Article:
FIGS. 3 and 4A show section views of the support system 100 for supporting a radiation treatment system 160. Preferably, inside the vertical housing 122 is a hollow vertical shaft 120 which is coupled to a rotatable counterbalance 114 at a bottom end and the first extension arm 132 at the top end. The rotatable counterbalance 114 extends in a diametrically opposite direction from the direction of extension of the first extension arm with respect to the first vertical axis. The rotatable counterbalance 114 serves to stabilize the support base 110 and the vertical shaft 120 of the support system 100 by counterbalancing the weight of the first extension arm 132, the second extension arm 134 and the radiation treatment system 160 with respect to the first vertical axis 118. Similarly, the second extension arm 134 includes a counterbalance 136 which serves to counterbalance the weight of the radiation treatment system 160 over the second extension arm 134 with respect to the second vertical axis 130. Preferably, the vertical shaft 120 is supported by bearings 124 and 126 in the support base 110 and the vertical shaft housing 122, respectively, to facilitate rotation. Similarly, the second extension arm 134 can be supported for rotation by rotatable coupling 138 by a bearing 128. In the preferred embodiment, the bearings 124, 126 and 128 can include precision rotary and/or thrust type ball bearings, but those skilled in the art will appreciate that other types of bearings or rotatable couplings would also suffice.

As shown in FIG. 4B, in one embodiment of the support system 100, the support base 110 includes a damping mechanism. In such an embodiment, the damping mechanism damps the rotational motion of vertical shaft 120 relative to support base 110. Preferably, the amount of damping is proportional to the rotational velocity of vertical shaft 120. In the preferred form, support base 110 includes three segments which combine to substantially enclose the damping mechanism, which are: a ring shaped top plate 110 a, a cylindrical housing 110 b, and a disk shaped magnetically permeable bottom plate 110 c. The damping mechanism includes a plurality of magnets 111 a-b, a conductive disk shaped plate 113, and a less magnetically permeable ring 115, all oriented in substantially parallel planes. The magnets 111 a (south polarity) and 111 b (north polarity) are disposed in an alternate polarity circular arrangement about the perimeter of the bottom plate 110 c and secured thereto (as shown from the top view of plate 110 c). The conductive plate 113 is secured to the bottom of vertical shaft 120 and spans the diameter of the circular arrangement of magnets, and is positioned to be proximate thereto such that eddy currents are realized in plate 113 from magnets 111 a and 111 b. Ring 115 is then positioned above conductive plate 113 and substantially encloses said plate and magnet arrangement. As plate 113 and shaft 120 rotate, the electromagnetic interaction between plate 113 and magnets 111 a and 111 b causes a damping in the rotational motion of the plate, and thus shaft 120, in accordance with known principles. Effectively, such damping is similar to viscous damping, as will be appreciated by those skilled in the art. Preferably, plate 113 is comprised of aluminum and bottom plate 110 c and ring 115 are comprised of steel.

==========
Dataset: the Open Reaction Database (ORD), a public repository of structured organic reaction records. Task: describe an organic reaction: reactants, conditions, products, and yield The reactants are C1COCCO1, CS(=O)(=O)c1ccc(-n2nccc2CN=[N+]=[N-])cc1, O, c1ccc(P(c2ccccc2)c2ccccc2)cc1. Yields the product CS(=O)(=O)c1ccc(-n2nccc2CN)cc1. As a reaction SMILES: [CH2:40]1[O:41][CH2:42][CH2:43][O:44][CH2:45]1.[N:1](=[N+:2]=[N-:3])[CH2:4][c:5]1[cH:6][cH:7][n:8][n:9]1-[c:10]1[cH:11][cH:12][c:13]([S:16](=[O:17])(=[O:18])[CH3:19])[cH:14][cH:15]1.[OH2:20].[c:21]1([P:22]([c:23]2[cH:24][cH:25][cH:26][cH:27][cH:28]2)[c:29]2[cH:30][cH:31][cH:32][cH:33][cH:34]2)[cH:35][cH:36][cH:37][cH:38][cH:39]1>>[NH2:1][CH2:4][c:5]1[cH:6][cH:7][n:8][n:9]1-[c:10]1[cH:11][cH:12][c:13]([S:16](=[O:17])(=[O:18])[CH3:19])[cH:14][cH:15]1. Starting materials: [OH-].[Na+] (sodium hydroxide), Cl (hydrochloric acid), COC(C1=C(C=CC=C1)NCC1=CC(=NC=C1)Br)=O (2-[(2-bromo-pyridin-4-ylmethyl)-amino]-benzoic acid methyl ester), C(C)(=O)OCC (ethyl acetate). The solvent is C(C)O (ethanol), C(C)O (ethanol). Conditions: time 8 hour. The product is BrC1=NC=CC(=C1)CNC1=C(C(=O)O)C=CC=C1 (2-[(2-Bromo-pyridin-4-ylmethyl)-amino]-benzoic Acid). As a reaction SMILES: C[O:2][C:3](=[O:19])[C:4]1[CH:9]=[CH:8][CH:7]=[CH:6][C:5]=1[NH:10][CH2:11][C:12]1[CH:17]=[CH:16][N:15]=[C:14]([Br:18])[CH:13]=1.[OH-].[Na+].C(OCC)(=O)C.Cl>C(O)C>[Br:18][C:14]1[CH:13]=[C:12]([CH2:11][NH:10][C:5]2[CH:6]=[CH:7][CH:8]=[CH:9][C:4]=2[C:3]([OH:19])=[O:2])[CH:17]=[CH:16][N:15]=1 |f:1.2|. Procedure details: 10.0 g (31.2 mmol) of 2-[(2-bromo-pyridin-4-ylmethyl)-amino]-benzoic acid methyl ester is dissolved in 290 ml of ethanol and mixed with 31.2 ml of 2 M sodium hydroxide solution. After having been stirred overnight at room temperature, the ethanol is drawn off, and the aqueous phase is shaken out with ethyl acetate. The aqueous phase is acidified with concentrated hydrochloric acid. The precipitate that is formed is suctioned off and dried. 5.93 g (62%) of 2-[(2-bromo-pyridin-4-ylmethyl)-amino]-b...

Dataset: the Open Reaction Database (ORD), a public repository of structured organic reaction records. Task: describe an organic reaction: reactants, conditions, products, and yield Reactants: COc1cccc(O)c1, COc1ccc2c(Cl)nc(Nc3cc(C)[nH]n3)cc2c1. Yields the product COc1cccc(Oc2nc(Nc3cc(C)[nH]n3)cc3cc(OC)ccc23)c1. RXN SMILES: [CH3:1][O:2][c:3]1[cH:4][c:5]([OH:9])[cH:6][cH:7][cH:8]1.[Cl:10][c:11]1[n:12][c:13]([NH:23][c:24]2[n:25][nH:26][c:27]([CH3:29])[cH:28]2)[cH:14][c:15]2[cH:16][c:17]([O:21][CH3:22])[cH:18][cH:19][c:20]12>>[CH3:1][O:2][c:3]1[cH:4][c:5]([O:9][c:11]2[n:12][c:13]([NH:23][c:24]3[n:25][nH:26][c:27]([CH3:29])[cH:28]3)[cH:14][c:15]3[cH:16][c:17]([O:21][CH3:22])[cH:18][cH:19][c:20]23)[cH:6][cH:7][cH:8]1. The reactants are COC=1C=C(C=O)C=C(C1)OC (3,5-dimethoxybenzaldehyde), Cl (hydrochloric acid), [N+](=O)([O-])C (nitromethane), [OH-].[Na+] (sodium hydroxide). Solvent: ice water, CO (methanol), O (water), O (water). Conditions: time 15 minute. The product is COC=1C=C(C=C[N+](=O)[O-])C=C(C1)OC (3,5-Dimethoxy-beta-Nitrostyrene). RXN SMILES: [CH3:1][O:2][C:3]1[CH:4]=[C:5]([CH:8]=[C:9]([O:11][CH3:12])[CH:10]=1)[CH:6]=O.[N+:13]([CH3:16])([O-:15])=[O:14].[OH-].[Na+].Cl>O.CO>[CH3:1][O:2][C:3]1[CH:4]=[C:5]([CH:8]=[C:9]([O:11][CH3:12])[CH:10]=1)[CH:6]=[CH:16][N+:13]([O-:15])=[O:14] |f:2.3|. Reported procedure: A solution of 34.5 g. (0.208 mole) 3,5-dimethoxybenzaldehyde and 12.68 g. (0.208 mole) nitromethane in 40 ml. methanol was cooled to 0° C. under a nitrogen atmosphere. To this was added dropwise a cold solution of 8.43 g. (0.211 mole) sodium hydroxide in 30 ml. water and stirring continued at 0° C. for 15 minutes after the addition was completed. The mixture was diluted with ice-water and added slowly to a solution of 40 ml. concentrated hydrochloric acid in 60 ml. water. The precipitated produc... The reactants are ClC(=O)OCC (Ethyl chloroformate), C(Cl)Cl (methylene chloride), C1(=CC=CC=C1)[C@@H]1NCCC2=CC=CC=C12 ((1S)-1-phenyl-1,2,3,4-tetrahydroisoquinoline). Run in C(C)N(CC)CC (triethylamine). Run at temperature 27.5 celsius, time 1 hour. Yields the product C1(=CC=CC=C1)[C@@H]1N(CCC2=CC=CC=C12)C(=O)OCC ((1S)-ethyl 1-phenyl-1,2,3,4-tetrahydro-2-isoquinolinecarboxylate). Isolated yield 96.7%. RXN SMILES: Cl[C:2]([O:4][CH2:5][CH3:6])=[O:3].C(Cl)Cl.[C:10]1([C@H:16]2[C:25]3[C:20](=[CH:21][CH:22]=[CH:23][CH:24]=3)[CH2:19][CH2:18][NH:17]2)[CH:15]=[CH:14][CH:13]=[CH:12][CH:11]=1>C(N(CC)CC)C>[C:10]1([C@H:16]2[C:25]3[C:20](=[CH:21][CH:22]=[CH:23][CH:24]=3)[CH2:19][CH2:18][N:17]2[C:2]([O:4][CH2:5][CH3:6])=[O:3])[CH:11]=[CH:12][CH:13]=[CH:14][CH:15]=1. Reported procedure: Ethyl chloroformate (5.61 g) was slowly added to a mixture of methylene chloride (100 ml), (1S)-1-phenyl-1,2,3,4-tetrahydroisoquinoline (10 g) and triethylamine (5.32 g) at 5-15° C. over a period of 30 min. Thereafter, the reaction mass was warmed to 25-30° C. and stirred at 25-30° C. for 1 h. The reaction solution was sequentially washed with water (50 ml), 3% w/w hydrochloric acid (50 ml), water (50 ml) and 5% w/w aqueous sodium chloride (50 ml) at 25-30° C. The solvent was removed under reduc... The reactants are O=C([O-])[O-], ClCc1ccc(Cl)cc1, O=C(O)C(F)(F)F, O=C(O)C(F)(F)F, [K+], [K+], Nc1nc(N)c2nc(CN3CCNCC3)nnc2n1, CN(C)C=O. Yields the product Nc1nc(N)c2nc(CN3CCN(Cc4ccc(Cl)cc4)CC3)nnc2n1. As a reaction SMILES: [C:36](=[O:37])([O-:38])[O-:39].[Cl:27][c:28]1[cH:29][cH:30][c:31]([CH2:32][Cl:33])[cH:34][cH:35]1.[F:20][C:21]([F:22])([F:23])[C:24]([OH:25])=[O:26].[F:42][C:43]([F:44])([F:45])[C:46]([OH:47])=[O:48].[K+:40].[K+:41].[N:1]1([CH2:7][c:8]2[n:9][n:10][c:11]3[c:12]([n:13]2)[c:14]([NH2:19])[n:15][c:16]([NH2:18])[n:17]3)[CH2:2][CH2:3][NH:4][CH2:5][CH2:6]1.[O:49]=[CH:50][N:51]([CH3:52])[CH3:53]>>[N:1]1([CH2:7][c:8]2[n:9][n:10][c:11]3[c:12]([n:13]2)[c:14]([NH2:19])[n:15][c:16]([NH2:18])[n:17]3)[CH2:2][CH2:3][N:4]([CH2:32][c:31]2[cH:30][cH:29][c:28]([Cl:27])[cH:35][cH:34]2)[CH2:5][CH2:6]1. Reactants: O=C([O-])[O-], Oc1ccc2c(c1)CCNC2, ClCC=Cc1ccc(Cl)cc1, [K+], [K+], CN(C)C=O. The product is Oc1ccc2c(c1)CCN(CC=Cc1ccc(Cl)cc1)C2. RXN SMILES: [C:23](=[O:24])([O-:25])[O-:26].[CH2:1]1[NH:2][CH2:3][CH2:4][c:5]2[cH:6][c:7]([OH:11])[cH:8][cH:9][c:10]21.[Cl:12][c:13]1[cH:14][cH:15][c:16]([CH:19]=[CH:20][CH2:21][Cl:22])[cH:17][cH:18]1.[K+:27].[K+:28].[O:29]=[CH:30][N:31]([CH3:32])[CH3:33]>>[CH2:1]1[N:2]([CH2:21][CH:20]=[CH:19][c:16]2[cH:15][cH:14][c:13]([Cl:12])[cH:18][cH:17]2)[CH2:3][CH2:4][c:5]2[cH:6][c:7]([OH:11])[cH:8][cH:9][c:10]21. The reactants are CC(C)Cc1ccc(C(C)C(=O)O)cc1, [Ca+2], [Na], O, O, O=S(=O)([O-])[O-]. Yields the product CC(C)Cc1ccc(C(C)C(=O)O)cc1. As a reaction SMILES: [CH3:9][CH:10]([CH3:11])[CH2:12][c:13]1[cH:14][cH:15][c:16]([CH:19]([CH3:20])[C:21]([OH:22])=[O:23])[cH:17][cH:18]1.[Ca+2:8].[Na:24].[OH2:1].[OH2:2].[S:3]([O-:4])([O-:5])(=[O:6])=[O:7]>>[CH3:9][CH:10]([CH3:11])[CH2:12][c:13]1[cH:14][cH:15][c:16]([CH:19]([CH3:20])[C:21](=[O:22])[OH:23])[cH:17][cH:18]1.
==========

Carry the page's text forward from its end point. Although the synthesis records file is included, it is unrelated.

FIG. 5 shows a schematic view of a vertical counterbalance system 104 which permits the radiation treatment system to be positioned in virtually any location along a third vertical axis 154. The vertical counterbalance system 104 includes a cable coupling or yoke 152 which supports the radiation treatment system 160, a support cable 142 which engages pulleys 144, 146, 148 and 150 and a vertical counterbalance weight 140. Preferably, the weight of the counterbalance weight 140 can be adjusted to be substantially the same as the yoke 152 and the radiation treatment system 160 whereby when the counterbalance weight 140 and the radiation treatment system 160 and yoke 152 are connected to opposite ends of the support cable 142, the radiation treatment system can be suspended in a substantially weightless configuration. The radiation treatment system 160 can be raised or lowered along the third vertical axis 154 by the application of a minimum of force and the radiation treatment system 160 will maintain its position along the third vertical axis 154.